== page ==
Still, studies may show different genetic expression between young and old 
cells in the absence of the senescent state. (Although my brief Medline 
search couldn't come up with any, that is more a lack of knowing where to 
look rather than a lack of studies.)  This seems to be particularly true of 
some of the enzymes and hormones.  The production of various hormones are up 
regulated on an age dependant basis and the sudden onset of menopause suggest 
there is also an age related down regulation.

If anyone in the group has references on studies of this processes, 
particularly any that might have controlled for senescence, I would 
appreciate the references to increase my own knowledge.  



>Basically, I am curious as to whether telomere shortening causes
>changes in cells BEFORE they even reach the point of senescence. You
>see from what I have read posted by some individuals on this news
>group, and this might be totally wrong, there is no evidence that an
>accumulation of senescent cells builds up in individuals as they age.
>If this is true then the telomeric theory of aging cannot be valid if
>it only causes problems for cells that have turned senescent.



The main reasons there is a lack of evidence for senescent cellular 
accumulation in the elderly is 1) it hasn't been looked for and 2) that up 
until recently it was extremely difficult to distinguish between senescent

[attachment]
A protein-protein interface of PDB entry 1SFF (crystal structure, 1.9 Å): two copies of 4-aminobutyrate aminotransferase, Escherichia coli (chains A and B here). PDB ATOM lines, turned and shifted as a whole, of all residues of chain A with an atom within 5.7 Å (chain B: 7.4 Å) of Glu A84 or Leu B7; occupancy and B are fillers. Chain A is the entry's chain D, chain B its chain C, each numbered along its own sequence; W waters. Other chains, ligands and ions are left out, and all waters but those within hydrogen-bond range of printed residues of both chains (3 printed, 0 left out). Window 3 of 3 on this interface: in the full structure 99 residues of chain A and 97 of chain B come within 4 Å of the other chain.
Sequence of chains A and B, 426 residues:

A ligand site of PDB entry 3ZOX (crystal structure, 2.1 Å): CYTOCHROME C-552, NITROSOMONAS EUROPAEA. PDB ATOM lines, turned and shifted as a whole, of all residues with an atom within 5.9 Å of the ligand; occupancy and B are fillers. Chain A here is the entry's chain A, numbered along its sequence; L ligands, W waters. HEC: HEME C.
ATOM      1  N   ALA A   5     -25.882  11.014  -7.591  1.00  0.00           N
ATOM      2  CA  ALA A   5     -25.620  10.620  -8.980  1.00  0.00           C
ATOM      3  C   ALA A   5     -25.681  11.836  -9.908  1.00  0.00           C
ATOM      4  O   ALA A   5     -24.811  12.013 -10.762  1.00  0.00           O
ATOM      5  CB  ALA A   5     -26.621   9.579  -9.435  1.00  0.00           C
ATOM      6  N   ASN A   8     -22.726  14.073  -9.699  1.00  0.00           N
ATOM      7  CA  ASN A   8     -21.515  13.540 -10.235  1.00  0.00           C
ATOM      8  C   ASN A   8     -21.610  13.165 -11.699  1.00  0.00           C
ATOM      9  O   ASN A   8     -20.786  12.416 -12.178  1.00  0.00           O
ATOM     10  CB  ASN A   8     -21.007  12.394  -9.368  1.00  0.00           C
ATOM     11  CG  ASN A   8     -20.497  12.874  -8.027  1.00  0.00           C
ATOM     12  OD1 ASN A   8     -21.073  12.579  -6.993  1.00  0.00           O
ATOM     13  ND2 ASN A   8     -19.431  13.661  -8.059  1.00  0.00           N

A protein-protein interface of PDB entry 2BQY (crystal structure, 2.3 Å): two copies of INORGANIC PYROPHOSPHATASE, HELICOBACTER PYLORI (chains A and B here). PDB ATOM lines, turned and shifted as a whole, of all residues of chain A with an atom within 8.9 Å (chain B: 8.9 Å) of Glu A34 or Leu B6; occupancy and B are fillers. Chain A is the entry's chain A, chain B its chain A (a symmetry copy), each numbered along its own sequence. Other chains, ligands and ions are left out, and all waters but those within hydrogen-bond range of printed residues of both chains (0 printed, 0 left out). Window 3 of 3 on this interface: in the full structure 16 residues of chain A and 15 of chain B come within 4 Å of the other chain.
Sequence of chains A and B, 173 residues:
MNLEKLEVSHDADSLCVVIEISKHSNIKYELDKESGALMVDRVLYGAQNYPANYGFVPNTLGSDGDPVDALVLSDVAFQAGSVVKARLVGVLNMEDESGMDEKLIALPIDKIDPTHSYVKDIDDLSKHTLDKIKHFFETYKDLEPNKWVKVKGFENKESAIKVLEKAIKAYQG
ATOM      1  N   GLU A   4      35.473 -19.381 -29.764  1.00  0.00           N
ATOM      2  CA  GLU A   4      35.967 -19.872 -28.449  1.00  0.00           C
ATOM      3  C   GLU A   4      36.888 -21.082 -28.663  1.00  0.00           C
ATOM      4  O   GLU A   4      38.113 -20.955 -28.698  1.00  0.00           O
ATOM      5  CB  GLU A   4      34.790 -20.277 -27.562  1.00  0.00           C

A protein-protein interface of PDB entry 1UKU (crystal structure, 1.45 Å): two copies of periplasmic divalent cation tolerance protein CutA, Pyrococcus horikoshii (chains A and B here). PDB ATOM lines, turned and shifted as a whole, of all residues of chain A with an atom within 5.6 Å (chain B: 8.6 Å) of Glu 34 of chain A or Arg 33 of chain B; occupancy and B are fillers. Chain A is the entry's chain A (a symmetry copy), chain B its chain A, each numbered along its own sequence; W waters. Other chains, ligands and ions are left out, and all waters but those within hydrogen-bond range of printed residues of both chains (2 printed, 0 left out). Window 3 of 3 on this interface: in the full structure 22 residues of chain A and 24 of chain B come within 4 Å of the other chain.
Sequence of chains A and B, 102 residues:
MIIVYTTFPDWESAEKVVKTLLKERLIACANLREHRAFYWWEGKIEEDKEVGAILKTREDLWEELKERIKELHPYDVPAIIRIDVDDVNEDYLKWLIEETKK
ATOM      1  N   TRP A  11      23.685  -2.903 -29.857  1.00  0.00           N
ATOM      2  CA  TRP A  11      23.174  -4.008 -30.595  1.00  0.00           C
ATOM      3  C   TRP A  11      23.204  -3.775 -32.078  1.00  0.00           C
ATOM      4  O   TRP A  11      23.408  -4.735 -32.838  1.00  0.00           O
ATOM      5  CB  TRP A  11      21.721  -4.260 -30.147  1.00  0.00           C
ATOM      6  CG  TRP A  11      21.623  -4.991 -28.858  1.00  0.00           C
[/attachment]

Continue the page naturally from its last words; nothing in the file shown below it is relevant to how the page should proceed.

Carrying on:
and non-senescent cells.  It was in 1995 that Dimri GP, et.al. in (Proc Natl 
Acad Sci U S A 1995 Sep 26;92(20):9363-7, "A biomarker that identifies 
senescent human cells in culture and in aging skin in vivo.), that they found 
a means of identifying senescent cells, and determined that there was 
"evidence that senescent cells may exist and accumulate with age in vivo."

The arguments against the accumulation of senescent cells in the aged are 
based on a lack of knowledge and research to prove this accumulation.  There 
is little or no evidence, to my knowledge, suggesting that they do not 
accumulate with age.


>But if telomere shortening can effect cells that have not even reached
>the point of senescence, then whether or not there is an accumulation
>of senescent cells in older individuals it does not weaken the
>telomeric theory of aging because telomere loss could be causing aging
>in NON senescent cells.


Transcriptional silencing of genes, ie;blocking a gene from being expressed, 
and conversely un-silencing of genes is the mechanism by which genes are 
differentially expressed. This is true for different types of cells, in 
individual cells and in cell lines over age.  The telomeres have been shown 
to be involved in some portions of these processes.  It is yet to be 
determined if they are a major or a bit player and the research is 
continuing.



>Do you know if there have been any experiments on older individuals
>tissues to see if there is an accumulation of senescent cells?
>Personally, in my opinion, it seems very possible that older
>individuals could accumulate at least some senescent cells in their
>tissues which could cause other cells in the same tissues problems.
>But, I do not personally have any verification of this possibility.


The study cited above and Dr. Effros' work on T cells in the human immune 
system come immediately to mind.  There is undoubtedly other research that 
also shows this accumulation but most of the work dealing with senescence is 
on the cellular and molecular basis.  Most Universities have separate 
Departments for bio-chemical research and population studies and they seldom 
co-ordinate their studies.  Bureaucracy at work!
  




Thomas Mahoney, Pres.
Lifeline Laboratories, Inc.
http://home.earthlink.net/~excelife/index.html